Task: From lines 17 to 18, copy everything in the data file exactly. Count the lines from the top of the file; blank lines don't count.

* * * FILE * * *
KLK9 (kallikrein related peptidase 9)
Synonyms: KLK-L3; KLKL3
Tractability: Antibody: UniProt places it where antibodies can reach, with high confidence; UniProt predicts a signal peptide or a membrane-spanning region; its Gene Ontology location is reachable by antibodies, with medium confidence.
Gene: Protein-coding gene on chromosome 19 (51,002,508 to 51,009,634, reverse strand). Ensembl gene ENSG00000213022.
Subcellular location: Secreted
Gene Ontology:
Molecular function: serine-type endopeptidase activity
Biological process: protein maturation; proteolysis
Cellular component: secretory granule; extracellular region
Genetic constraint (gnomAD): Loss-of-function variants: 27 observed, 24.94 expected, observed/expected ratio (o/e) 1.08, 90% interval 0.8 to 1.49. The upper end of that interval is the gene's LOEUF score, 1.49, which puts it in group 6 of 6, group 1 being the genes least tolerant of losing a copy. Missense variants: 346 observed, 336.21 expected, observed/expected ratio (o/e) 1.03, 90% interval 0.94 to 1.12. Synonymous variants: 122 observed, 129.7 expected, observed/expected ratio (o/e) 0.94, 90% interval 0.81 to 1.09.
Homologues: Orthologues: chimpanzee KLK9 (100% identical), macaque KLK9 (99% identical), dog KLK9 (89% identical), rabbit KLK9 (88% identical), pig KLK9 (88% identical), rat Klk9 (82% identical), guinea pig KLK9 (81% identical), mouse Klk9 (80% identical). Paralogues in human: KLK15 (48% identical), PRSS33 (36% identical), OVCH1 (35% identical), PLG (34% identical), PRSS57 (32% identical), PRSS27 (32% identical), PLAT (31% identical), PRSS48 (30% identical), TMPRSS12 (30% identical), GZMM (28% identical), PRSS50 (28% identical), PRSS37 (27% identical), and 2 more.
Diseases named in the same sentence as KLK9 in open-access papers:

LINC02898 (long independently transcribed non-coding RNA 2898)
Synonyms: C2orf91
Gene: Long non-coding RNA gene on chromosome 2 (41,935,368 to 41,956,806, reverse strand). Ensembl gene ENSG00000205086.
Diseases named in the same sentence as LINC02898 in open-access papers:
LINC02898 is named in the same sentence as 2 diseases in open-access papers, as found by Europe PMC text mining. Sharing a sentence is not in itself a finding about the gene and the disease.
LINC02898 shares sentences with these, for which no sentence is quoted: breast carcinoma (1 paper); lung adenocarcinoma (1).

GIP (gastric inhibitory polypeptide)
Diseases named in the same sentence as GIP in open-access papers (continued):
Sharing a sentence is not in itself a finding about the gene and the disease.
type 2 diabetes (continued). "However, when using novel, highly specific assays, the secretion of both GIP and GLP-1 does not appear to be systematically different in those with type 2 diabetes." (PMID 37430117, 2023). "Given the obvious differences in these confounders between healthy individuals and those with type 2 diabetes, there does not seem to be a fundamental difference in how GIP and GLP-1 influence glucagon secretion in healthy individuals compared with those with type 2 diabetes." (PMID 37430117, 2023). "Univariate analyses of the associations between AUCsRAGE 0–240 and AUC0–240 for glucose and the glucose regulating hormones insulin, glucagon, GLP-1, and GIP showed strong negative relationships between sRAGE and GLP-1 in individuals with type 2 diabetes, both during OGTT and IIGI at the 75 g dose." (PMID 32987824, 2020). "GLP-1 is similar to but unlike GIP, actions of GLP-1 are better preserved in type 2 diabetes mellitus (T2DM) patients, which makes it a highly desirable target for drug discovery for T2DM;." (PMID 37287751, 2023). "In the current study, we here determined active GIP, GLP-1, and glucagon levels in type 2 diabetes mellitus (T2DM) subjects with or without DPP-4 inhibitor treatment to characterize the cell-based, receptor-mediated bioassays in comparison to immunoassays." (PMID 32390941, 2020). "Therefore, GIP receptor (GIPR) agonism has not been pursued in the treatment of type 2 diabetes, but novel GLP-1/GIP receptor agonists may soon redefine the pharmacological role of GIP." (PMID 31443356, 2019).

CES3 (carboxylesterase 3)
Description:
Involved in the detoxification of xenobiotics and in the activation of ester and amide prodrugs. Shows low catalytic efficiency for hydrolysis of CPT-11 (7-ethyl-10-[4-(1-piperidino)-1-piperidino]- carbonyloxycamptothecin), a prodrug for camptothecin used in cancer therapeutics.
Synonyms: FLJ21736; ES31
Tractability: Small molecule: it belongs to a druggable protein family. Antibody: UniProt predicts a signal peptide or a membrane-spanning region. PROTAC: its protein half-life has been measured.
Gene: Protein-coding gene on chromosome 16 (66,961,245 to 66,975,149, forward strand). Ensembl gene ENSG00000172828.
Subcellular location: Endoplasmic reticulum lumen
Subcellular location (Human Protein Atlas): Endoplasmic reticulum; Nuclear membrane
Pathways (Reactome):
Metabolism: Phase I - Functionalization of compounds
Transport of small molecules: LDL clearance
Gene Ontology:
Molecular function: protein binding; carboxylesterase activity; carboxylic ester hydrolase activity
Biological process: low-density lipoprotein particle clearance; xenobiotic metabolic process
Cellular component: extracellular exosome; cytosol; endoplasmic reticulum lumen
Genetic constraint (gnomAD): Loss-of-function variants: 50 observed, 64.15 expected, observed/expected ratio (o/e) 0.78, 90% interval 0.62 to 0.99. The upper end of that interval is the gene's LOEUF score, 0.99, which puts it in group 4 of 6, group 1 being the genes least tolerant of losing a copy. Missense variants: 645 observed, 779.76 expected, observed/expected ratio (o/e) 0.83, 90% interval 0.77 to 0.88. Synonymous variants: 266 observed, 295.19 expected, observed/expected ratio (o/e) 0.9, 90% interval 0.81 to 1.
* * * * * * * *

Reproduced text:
LINC02898 is named in the same sentence as 2 diseases in open-access papers, as found by Europe PMC text mining. Sharing a sentence is not in itself a finding about the gene and the disease.
LINC02898 shares sentences with these, for which no sentence is quoted: breast carcinoma (1 paper); lung adenocarcinoma (1).